Bluets (poetry collection)

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Bluets is a book by American author Maggie Nelson, published by Wave Books in 2009. The work hybridizes several prose and poetry styles as it documents Nelson's multifaceted experience with the color blue, and is often referred to as lyric essay or prose poetry.[1][2] It was written between 2003 and 2006.[3][4] The book is a philosophical and personal meditation on the color blue, lost love, grief and existential solitude.[4][1][5][6] The book is full of references to other writers, philosophers and artists. The title refers to the painting Bluets by the artist Joan Mitchell.[4]

Structure and subject[edit]

Bluets is a "formal experiment"[3] that contains an arrangement of 240 loosely-linked prose poems which Nelson refers to as "propositions".[4][3] Each proposition is either a sentence or a short paragraph, none longer than two hundred words; the book totals some nineteen thousand words.[1] The propositions are arranged neither chronologically nor thematically, but in each one, Nelson produces links between different blues and their associations.[4][1] Nelson shuffled the propositions around "countless times"[7] before arriving at their final order. The critic Thomas Larson refers to the structure as a "nomadic mosaic": "Its structure is built by pulling away from the core and by keeping attached to the core. The goal (if there is one) is nomadic, a sort of nomadic mosaic. As one reads, the book, despite its progression, loses its linearity and feels circular, porous, a tad unstable".[1]

The three main topics that Nelson investigates within Bluets are her affinity to the color blue; the loss of her lover, whom she calls "the prince of blue"; and her relationship to a close friend rendered quadriplegic after an accident.[1][4] However, most of the text is an analysis of her reading, often referring to other writers' reflections on the color blue, art, literature, philosophy, emotion and female desire.[1][4][3] The references include Joni Mitchell, Leonard Cohen, Ralph Waldo Emerson, Sei Shōnagon, Catherine Millet, Chögyam Trungpa, Isabelle Eberhardt, John Berger, and Marguerite Duras. The exploration of the color blue is particularly inspired by Johann Wolfgang von Goethe's Theory of Colours, and Ludwig Wittgenstein's Remarks on Colour.[8]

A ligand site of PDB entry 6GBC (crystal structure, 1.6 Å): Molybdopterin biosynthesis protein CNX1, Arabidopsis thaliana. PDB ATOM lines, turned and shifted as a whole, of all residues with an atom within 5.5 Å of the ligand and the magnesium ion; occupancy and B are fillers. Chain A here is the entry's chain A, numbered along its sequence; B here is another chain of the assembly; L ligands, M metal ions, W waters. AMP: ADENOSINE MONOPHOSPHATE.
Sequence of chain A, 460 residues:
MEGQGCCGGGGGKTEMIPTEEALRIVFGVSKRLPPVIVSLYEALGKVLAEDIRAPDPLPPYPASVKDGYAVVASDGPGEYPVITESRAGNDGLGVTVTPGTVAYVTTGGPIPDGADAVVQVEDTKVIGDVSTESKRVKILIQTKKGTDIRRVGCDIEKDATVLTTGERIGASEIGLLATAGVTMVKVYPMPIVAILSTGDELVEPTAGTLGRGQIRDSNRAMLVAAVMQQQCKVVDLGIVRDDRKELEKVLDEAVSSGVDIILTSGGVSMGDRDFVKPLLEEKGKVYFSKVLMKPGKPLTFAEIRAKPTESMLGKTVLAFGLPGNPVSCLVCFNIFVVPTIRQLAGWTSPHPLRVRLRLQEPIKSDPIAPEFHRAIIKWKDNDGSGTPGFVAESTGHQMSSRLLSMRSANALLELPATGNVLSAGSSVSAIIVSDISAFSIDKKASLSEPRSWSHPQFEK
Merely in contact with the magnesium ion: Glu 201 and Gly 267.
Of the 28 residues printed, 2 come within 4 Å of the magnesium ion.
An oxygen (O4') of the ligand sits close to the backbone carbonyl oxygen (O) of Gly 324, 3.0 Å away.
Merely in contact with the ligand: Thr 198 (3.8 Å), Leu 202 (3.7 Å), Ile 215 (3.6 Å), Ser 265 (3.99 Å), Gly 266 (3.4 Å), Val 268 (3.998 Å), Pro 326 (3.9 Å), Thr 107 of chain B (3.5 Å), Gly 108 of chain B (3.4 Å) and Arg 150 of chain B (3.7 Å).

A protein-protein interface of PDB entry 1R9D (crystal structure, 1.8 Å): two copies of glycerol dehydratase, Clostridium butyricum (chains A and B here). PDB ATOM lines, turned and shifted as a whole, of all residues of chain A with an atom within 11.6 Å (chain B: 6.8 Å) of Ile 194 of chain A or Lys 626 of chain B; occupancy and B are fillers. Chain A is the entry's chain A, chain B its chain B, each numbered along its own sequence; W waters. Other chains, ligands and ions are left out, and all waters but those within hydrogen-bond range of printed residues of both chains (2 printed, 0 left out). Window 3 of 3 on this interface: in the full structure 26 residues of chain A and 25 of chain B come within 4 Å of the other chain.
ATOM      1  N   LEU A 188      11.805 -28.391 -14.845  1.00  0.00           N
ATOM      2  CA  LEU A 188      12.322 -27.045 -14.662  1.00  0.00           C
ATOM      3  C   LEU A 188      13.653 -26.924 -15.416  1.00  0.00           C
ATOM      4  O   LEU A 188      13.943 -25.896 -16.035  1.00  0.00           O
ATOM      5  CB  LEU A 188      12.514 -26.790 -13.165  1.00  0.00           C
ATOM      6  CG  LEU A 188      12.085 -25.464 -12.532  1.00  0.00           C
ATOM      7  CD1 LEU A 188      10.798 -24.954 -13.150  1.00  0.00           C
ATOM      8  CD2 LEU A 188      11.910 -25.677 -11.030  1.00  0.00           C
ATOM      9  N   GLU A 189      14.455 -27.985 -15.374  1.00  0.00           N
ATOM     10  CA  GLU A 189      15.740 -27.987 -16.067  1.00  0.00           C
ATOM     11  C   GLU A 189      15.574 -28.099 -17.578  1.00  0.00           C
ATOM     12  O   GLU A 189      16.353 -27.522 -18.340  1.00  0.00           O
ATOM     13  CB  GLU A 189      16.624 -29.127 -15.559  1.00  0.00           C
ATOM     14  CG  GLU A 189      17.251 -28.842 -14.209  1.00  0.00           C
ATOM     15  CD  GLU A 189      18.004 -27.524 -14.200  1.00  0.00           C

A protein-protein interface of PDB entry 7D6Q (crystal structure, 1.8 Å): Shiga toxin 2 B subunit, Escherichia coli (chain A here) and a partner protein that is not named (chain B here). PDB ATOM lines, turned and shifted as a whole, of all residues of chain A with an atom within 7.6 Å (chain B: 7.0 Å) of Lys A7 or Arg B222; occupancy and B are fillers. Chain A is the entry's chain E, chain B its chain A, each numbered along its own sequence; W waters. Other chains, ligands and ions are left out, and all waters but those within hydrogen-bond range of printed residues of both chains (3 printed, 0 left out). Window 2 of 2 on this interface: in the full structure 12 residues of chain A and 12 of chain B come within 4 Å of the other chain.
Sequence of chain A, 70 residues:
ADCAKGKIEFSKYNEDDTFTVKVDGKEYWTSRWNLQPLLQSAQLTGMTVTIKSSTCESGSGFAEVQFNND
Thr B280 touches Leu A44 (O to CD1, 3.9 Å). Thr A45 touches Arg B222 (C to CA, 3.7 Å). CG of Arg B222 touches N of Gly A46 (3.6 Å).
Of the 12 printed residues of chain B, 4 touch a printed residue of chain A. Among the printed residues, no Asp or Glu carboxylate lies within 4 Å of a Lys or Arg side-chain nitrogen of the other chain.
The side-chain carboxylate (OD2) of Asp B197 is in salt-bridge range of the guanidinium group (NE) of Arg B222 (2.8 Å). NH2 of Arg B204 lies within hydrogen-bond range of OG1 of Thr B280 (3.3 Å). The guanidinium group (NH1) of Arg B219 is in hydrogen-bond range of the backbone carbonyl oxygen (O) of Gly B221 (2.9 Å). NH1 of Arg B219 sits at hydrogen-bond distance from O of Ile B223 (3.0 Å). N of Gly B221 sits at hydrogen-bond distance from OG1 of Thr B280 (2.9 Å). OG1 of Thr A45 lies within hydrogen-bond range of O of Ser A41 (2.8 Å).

Bluets has been referred to as a "cult favourite".[3]

Writer and critic Hilton Als praises Bluets as a new form of classicism: "Balancing pathos with philosophy, she created a new kind of classicism, queer in content but elegant, almost cool in shape".[9]


  1. ^ a b c d e f g Larson, Thomas. "Now, Where Was I? : On Maggie Nelson's Bluets". Retrieved 9 January 2018.
  2. ^ Lerner, Ben. "BEYOND "LYRIC SHAME"". Literary Hub (LitHub). Retrieved 9 January 2018.
  3. ^ a b c d e Laity, Paul. "Maggie Nelson interview: 'People write to me to let me know that, in case I missed it, there are only two genders'". The Guardian. Retrieved 9 January 2018.
  4. ^ a b c d e f g Francis, Gavin. "Bluets by Maggie Nelson review – heartbreak and sex in 240 turbocharged prose poems". The Guardian. Retrieved 9 January 2018.
  5. ^ Schmid, Katie (June 24, 2014). "The Last Book I Loved: Maggie Nelson's Bluets". The Rumpus. Retrieved September 12, 2021.
  6. ^ Cooke, Rachel. "Maggie Nelson: 'There is no catharsis… the stories we tell ourselves don't heal us'". The Guardian. Retrieved 9 January 2018.
  7. ^ Nelson, Maggie (October 1, 2009). Bluets. Seattle: Wave Books. p. 74. ISBN 9781933517407.
  8. ^ Myers, Gina (2009). "Bluets by Maggie Nelson". Book Slut.
  9. ^ Als, Hilton. "Immediate Family Maggie Nelson's life in words". The New Yorker. Retrieved 10 January 2018.

External links[edit]

  • Maggie Nelson reads from Bluets at the Festival of Poets. September 22, 2008.